DARPA: Your Tech Will Self-DestructDefense Advanced Research Projects Agency seeks a new class of electronic devices that can dissolve on command as a way of staying out of enemy hands.
14 Amazing DARPA Technologies On Tap (click image for larger view and for slideshow)
The Defense Advanced Research Projects Agency is launching a research initiative to develop sensors and other electronic devices that self-destruct when no longer needed.
DARPA's Vanishing Programmable Resources (VAPR) program aims to create "transient" electronics capable of dissolving into the environment around them or otherwise transforming into useless blobs. The U.S. military doesn't want its remote sensors, radios, mobile phones and other high-tech gear to fall into the wrong hands.
Electronics developed under VAPR would have functionality on par with products currently in use, but they could be completely or partially damaged with relative ease. By way of illustration, DARPA shows an image of a processor that appears to be melting. "The breakdown of such devices could be triggered by a signal sent from command or any number of possible environmental conditions, such as temperature," said DARPA program manager Alicia Jackson in a written statement.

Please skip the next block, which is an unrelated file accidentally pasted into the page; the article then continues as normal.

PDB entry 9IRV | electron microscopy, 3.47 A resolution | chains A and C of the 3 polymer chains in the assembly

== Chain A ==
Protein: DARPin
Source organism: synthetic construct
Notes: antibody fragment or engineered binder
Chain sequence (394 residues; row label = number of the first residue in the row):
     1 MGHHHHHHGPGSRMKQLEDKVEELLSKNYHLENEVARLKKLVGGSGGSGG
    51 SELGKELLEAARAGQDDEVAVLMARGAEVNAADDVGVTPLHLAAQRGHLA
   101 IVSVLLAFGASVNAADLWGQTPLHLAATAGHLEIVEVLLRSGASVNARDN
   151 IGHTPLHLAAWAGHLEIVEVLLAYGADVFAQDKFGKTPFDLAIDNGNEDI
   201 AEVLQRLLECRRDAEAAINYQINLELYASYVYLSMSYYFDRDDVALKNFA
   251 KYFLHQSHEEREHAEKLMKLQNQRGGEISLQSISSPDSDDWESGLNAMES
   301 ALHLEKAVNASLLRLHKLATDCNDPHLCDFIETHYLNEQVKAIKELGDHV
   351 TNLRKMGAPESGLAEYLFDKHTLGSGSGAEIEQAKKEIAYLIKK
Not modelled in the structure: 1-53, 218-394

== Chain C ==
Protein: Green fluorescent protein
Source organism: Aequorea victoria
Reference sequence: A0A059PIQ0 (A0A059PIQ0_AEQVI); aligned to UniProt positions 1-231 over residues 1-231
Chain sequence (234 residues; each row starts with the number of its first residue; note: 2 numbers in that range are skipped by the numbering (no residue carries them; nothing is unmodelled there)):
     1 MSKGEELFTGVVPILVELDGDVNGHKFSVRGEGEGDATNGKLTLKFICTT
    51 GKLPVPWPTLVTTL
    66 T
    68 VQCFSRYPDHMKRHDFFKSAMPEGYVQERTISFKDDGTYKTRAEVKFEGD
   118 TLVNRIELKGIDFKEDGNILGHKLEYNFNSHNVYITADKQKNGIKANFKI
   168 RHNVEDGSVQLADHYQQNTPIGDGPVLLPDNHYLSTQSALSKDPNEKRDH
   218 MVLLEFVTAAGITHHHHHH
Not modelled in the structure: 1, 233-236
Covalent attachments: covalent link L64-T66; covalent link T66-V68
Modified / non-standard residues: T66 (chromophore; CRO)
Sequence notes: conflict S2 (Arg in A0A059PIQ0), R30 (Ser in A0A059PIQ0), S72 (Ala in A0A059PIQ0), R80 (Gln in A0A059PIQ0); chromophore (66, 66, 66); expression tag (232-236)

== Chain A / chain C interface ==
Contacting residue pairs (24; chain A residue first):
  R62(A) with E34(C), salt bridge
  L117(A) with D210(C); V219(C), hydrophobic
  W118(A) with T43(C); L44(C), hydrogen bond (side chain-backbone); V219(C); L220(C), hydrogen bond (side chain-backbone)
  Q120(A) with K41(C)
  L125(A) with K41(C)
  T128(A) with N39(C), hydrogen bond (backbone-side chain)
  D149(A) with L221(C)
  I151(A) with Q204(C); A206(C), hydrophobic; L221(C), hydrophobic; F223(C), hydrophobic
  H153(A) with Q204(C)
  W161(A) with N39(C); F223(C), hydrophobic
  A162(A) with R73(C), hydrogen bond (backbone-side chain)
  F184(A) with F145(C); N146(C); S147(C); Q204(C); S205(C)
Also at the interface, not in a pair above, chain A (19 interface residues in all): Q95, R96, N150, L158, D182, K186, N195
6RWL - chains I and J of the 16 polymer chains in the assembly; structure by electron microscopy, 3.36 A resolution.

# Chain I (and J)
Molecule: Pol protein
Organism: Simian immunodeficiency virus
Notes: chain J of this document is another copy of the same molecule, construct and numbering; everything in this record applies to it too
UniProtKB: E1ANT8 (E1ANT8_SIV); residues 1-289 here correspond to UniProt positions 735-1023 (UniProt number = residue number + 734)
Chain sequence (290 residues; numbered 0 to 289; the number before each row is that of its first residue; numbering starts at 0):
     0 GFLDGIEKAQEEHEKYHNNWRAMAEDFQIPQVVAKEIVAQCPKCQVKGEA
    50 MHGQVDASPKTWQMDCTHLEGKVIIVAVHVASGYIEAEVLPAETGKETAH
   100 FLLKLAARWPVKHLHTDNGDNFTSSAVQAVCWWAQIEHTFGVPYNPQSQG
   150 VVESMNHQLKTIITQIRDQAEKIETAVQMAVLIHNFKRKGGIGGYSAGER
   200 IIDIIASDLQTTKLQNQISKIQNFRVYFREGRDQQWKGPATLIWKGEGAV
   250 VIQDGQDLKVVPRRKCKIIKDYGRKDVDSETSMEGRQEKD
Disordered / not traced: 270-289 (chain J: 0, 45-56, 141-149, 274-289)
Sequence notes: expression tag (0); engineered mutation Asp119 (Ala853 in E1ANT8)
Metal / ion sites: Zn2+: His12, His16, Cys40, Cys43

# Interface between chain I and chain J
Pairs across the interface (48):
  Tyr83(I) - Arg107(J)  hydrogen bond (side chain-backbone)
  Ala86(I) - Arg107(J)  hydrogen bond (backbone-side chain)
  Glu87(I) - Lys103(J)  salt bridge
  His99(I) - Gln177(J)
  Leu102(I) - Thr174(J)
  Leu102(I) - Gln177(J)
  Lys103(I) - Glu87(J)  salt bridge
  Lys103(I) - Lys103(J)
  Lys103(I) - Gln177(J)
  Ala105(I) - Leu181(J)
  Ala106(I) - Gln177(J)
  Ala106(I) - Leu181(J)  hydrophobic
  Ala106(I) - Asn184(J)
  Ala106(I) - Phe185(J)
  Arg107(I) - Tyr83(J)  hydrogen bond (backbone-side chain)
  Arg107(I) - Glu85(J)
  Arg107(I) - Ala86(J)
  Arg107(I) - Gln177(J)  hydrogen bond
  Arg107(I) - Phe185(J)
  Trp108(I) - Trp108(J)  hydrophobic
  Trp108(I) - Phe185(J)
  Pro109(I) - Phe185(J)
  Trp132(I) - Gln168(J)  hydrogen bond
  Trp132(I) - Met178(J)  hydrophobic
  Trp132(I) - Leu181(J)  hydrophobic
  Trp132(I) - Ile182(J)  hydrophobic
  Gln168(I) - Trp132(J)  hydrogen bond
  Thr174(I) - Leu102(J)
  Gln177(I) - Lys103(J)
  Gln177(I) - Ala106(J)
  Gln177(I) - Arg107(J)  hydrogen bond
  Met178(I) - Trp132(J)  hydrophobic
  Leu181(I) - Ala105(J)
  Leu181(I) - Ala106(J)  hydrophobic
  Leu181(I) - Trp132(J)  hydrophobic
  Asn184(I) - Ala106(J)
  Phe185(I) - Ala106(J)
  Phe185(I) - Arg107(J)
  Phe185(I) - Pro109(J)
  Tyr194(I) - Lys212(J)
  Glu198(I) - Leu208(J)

[ Read about a more mundane, but necessary, DARPA project: DARPA Takes Aim At Space Junk. ]
DARPA has begun accepting proposals for research into materials, devices and manufacturing processes, and for applicable designs, with a goal of producing "a new class of electronics" that are characterized both by performance and transience.
Potential applications include sensors for buildings and transportation and environmental monitoring. Networks of sensors, for instance, could be used during a military mission, then dissolve into the environment.
This isn't the first time DARPA has delved into transient technologies. Last year, agency researchers unveiled a new class of electronics, intended for implantable medical treatment, that dissolve in liquid. They use ultra-thin sheets of silicon and magnesium wrapped in silk, so they can dissolve harmlessly into the body to prevent infection. "We want to develop a revolutionary new class of electronics for a variety of systems whose transience does not require submersion in water," said Jackson.
The agency will hold a conference on Feb. 14 in Arlington, Va., to discuss requirements for the VAPR program. The event aims to bring together organizations that have expertise, resources and facilities that are relevant to research and development in the area.
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